Apr 21st, 2014, 08:06 AM
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Thanks, everyone.

PalenQ - yes, we've given our banks the travel dates and specific locations so our transactions won't be blocked. I appreciate the reminder.

sofarsogood -- we were interested in Barclays only because we figured they'd have ATMs in the most locations. We won't limit ourselves, but will be avoiding non-bank ATMs. So, I guess the question for our local banks is, "In addition to the 1% conversion fee, do you charge a fee for use of a non-local bank ATM?" Thank you for your help!
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Apr 21st, 2014, 08:25 AM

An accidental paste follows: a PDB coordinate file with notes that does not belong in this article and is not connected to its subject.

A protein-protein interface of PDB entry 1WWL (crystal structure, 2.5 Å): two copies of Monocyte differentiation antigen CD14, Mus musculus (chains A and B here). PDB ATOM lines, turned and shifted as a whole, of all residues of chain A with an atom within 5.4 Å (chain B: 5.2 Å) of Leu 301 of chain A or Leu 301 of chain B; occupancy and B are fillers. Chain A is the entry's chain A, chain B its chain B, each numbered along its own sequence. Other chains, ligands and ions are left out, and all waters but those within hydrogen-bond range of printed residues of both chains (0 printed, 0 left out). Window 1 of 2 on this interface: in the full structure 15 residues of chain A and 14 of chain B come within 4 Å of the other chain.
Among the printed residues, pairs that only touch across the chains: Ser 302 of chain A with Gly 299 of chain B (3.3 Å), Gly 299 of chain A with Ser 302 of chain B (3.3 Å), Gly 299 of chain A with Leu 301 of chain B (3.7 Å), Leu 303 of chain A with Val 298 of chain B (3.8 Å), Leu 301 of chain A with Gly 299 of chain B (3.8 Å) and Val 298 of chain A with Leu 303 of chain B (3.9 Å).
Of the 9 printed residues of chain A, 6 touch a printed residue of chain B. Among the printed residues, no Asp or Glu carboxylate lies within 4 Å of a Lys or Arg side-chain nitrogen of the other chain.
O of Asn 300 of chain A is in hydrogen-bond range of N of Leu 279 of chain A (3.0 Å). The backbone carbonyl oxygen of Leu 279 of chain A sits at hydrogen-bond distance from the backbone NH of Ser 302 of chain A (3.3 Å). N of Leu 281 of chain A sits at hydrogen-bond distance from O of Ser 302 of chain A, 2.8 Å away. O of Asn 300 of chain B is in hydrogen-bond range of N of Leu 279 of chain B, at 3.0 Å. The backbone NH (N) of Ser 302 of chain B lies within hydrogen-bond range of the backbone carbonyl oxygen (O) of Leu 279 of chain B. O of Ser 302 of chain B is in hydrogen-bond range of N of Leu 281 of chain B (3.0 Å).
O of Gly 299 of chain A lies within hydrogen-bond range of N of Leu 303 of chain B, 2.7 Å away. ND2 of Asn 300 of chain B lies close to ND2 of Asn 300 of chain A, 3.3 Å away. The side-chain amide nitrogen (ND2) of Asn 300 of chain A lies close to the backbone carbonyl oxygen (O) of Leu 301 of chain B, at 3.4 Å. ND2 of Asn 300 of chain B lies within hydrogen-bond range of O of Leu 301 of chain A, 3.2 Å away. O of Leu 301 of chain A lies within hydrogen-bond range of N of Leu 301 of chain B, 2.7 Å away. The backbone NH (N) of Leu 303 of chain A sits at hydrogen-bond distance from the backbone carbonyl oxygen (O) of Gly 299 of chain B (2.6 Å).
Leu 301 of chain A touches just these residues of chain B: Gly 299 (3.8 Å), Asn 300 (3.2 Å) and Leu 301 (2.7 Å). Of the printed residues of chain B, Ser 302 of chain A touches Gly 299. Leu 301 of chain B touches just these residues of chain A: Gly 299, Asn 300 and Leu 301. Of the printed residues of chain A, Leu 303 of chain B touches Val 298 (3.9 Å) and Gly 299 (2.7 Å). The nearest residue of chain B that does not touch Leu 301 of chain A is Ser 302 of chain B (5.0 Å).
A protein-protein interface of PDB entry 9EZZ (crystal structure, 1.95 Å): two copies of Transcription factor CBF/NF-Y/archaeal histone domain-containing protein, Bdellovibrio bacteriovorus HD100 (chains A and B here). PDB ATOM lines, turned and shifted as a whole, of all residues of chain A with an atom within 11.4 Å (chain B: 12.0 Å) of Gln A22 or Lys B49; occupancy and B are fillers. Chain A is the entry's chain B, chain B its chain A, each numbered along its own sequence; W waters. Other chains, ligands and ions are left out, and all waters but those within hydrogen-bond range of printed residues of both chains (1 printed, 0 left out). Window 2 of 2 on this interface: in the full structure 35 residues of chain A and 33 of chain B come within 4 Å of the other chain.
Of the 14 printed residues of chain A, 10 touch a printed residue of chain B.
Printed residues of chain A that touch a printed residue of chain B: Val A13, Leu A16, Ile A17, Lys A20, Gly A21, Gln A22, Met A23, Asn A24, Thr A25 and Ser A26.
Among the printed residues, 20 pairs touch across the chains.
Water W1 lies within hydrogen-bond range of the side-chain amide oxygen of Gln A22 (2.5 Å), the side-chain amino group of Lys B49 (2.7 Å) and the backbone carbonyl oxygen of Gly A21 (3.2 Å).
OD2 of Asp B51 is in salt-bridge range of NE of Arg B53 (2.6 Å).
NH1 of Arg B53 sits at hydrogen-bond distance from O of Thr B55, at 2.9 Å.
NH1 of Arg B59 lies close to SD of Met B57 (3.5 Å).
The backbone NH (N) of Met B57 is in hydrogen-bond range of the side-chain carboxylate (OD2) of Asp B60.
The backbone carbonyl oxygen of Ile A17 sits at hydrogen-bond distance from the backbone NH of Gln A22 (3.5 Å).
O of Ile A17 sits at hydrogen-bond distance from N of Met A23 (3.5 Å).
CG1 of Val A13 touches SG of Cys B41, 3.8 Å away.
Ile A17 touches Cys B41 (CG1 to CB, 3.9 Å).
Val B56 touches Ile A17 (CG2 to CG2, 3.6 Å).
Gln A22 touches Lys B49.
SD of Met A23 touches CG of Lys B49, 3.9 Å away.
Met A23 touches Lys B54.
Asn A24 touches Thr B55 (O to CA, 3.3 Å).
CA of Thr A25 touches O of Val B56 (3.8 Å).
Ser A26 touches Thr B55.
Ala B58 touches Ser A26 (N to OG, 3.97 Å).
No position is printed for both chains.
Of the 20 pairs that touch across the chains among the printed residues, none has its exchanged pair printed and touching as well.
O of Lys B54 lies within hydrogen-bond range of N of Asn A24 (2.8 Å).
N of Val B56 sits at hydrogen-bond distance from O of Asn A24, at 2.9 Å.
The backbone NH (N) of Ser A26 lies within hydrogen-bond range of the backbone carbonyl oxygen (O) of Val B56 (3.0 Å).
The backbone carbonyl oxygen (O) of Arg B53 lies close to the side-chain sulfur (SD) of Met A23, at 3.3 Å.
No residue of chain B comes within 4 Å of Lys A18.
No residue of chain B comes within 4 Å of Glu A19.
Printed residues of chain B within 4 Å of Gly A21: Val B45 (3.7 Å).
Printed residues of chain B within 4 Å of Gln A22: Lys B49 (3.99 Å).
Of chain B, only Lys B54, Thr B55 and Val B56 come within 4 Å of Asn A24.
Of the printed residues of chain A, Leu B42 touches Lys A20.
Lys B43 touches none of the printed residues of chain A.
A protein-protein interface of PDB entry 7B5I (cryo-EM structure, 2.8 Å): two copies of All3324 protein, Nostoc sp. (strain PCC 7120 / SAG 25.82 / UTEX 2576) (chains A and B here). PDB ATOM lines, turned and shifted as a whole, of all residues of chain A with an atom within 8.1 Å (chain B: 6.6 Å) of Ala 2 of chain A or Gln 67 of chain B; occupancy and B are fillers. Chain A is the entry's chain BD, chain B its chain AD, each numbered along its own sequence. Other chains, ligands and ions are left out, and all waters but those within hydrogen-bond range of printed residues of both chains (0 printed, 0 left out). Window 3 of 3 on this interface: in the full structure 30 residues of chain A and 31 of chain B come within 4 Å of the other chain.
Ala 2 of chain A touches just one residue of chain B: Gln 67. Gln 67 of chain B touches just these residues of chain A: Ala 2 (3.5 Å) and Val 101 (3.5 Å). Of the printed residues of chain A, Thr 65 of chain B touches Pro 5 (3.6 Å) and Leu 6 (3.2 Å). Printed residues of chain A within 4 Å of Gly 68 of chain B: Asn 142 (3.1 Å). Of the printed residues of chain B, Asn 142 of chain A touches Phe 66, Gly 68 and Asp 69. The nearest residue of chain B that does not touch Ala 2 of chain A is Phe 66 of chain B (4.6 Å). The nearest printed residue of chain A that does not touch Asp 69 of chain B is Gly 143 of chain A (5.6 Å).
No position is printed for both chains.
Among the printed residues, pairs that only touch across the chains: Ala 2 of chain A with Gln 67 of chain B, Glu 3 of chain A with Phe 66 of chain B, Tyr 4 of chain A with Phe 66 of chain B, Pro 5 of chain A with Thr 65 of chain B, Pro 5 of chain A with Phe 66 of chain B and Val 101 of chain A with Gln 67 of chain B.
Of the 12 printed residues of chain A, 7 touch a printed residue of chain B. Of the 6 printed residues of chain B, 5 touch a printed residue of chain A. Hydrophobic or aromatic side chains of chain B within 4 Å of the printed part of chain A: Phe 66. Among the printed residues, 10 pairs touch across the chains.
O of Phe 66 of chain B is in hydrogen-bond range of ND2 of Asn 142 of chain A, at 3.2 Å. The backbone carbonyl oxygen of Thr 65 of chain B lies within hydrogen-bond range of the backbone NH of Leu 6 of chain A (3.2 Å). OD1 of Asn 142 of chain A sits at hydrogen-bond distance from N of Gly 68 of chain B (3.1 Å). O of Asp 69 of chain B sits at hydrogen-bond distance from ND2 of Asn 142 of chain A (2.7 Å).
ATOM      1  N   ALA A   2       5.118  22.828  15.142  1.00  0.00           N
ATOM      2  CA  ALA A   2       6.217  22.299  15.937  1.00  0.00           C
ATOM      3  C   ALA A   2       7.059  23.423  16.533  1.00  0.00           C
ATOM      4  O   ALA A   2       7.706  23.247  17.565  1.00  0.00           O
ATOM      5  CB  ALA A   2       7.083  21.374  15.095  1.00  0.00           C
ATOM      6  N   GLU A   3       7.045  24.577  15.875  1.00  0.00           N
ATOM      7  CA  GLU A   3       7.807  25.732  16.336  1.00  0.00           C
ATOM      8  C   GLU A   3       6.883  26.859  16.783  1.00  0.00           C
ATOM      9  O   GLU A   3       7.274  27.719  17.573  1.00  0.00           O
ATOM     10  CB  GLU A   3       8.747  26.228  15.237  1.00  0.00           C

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<>

Your local bank is ignorant.

European banks don't charge for using the ATMs. If you use an ATM at a private business (e.g., at a pub), the local business itself may charge. That's different.
BigRuss is offline  
Apr 21st, 2014, 08:35 AM
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I live in the UK, but have an American debit card. I have never been charged a fee for using an ATM from any UK bank, and usually make two or three withdrawals each week. I just use whichever ATM is handy: Barclays, Lloyds, HSBC, or whatever — it makes no difference.

One thing to avoid: many ATMs will give you a choice of charging the transaction in £ or converting to your home currency. If you let the ATM convert into $ you will pay a higher rate. This is called Dynamic Currency Conversion (DCC), and is also offered by some merchants when you make a purchase with a credit card. It may seem helpful to know exactly what you are paying in dollars, but you end up paying more with DCC. Always choose £ and let your bank at home do the conversion.
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Apr 21st, 2014, 08:44 AM